This author participates in the Readers' Favorite Book Review Exchange Program, which is open to all authors and is completely free. Simply put, you agree to provide an honest review an author's book in exchange for the author doing the same for you. What sites your reviews are posted on (B&N, Amazon, etc.) and whether you send digital (eBook, PDF, Word, etc.) or hard copies of your books to each other for review is up to you. To begin, click the purple email icon to send this author a private email, and be sure to describe your book or include a link to your Readers' Favorite review page or Amazon page.
This author participates in the Readers' Favorite Book Donation Program, which was created to help nonprofit and charitable organizations (schools, libraries, convalescent homes, soldier donation programs, etc.) by providing them with free books and to help authors garner more exposure for their work. This author is willing to donate free copies of their book in exchange for reviews (if circumstances allow) and the knowledge that their book is being read and enjoyed. To begin, click the purple email icon to send this author a private email. Be sure to tell the author who you are, what organization you are with, how many books you need, how they will be used, and the number of reviews, if any, you would be able to provide.
Reviewed by Jack Magnus for Readers' Favorite
The Watcher's Tale: Mary Morgan's Journal Book 3 is a post-apocalyptic science fiction graphic novel written and illustrated by R. M. Wilburn. While Mary Morgan and her companions-at-arms had been successful in their efforts to free those imprisoned for their opposition to Herr Bigly’s Rump’s reign of awfulness, they soon realized that they had underestimated the lengths to which the orange monster would go to establish and maintain an iron grip on his plan for world domination. His secret weapon was soon revealed to be devastatingly simple and sinister. The announcements heralding Bigly Rump’s generous offer of free education to all children indicated that it was not only generous but also mandatory. What better way to create a dictatorship that endures than by brainwashing the young? This and other new developments made it even more urgent for Mary and her crew to regroup and plan their next moves.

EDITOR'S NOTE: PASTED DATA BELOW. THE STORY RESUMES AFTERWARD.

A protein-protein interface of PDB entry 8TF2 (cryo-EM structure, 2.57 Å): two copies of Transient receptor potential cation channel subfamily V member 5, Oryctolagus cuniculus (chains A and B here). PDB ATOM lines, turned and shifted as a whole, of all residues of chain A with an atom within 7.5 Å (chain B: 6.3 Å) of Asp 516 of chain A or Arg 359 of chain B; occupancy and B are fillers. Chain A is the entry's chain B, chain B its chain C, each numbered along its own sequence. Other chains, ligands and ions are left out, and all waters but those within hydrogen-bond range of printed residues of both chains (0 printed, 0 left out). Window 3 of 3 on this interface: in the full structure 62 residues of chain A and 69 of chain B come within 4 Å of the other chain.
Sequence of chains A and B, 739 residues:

The Watcher's Tale presents the reader with an awful vision that will seem terribly familiar to anyone who’s ever dared to look at an independently published newspaper or kept up with current events. Wilburn’s illustrations continue to delight and amaze. I love the imaginative use of the hand-written journal pages which seem torn, stapled together and bearing coffee stains and dirt. Pages are deckle-edged, giving them an ancient and tattered impression and making one wonder just how far in the past these entries were penned. Mary’s compatriots hail from all over the galaxy, and their varied and unusual appearances compound the post-apocalyptic nature of the work. I also appreciated how she weaves a photographic journal throughout the work, again one that is dire and foreboding in nature and steeped in our past. Wilburn’s work gives one a lot to think about, especially considering the Constitutional crisis facing the nation today. The Watcher's Tale: Mary Morgan's Journal Book 3 is most highly recommended.